Death Types

  • Regular: If Spyro gets hit by a normal, heavy, or explosive attack, he will spin to face the player on two legs, lose his balance, and fall over backward.
  • Flattened: If Spyro gets squashed flat by a slam attack of some sort, he will flip over and float down like a piece of paper. He will land gently on his back, still in his flattened state.
  • Drowned: When Spyro falls into water, he splashes about and spits out water, desperately trying to prevent himself from drowning. When Spyro is completely submerged, he dies, but he can save himself by jumping out if he still has Sparx. However, it is instant death if the dragonfly is not present.
  • Falling: Spyro will do his regular falling animation except for the fact he won't land. The screen will fade to black like all other death scenes.

Locations

Artisans

The very first homeworld in the game, it is a peaceful country where dragons can enjoy simple lives as artists, poets, chefs and other such professions.

Peace Keepers

A harsh wasteland where dragons can hone their skills in battle, becoming honored veterans.

Magic Crafters

A snowy tundra high in the mountains where dragons can practice the arcane in solitude.

Beast Makers

A vast swampland abundant with various creatures where dragons can create new forms of life.

Dream Weavers

A fantastic kingdom floating in the sky where dragons manipulate the fabric of dreams.

Gnasty's World/Gnorc Gnexus

Gnasty Gnorc's personal country where he reigns supreme with army of vicious Gnorcs.

Reception

According to Insomniac Games on the television series Icons, sales on Spyro the Dragon were initially slow at the game's launch but quickly picked up following the holiday season. In the week of November 29, 1998, it was the 3rd best-selling game in the UK, behind Tomb Raider and FIFA 99.[2] By December 1999, the game had sold a million copies in North America.[3]

The game was also praised for its tight control and highly memorable soundtrack. Although the game may be too easy for some, it is considered to be a great place to start in either the Spyro series or video games in general. GameSpot rated the game as 8.3, describing it as having very good graphics for its time, and being one of the first well-received full-3D platformers for the first PlayStation. IGN's Craig Harris hailed it as the most fun 3D platformer he had played since Crash Bandicoot, writing "Two claws up. Way up."[4]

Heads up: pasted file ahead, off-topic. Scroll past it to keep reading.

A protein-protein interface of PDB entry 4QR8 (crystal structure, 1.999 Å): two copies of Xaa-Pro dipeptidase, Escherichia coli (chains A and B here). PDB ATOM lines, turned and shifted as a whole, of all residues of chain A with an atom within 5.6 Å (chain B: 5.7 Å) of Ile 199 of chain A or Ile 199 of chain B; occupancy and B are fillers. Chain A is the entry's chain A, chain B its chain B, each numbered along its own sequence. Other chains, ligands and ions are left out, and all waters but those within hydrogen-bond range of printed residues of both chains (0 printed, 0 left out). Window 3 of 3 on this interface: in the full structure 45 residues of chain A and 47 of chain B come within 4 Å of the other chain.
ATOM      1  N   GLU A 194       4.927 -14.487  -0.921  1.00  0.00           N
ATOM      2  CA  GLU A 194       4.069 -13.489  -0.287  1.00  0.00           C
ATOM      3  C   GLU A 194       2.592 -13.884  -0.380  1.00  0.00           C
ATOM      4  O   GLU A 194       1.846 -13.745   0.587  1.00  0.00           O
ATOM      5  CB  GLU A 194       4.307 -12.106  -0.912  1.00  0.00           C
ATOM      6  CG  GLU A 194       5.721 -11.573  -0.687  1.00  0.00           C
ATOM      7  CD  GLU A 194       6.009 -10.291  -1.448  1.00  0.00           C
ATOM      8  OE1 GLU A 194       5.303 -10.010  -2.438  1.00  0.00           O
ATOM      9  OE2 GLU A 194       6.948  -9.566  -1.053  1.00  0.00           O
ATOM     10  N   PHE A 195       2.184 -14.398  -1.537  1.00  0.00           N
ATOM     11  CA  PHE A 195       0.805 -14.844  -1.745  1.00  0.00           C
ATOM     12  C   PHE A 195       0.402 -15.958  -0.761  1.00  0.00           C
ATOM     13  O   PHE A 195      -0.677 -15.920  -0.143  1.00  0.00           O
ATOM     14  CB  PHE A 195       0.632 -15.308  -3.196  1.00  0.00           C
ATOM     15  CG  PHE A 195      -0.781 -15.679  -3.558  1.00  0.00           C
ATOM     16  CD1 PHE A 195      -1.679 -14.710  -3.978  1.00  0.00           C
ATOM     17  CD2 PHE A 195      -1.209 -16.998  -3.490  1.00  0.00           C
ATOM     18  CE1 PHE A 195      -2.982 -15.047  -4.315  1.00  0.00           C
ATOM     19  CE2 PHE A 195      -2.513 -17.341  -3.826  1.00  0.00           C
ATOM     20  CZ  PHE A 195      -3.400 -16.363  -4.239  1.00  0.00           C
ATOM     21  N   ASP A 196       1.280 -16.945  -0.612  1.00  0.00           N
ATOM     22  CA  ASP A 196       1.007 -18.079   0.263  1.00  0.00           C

Gallery

Trivia

  • Carlos Alazraqui, the voice actor for Spyro in the game, is also the voice of the chihuahua in the old Taco Bell commercials as well as Rocko from Rocko's Modern Life.
  • Ex-Police drummer and co-founder Stewart Copeland composed the soundtrack of the game.
  • Two Dragon families, the Machinists and the Aquifiers, were intended to be in the game, but were scrapped.[5]
  • Clancy Brown, who voiced some of the dragons in the game, voices Mr. Eugene Krabs on Spongebob Squarepants and played Captain Hadley on The Shawshank Redemption. Also, he was the voice of Dr. Neo Cortex and Uka Uka in the Crash Bandicoot franchise at the time of the game's release.
  • Within the game, there are six dragons from the five regular homeworlds that get rescued twice. This is because they went to confront Gnasty Gnorc, but failed. Despite rescuing a total of 80 dragons in-game, the fact that six of the dragons are rescued twice technically counts as 74 dragons (not including Spyro or the six free dragons being rescued a second time).
  • Artisans and Gnorc Gnexus are the only Homeworlds that block off the boss until a certain requirement is met.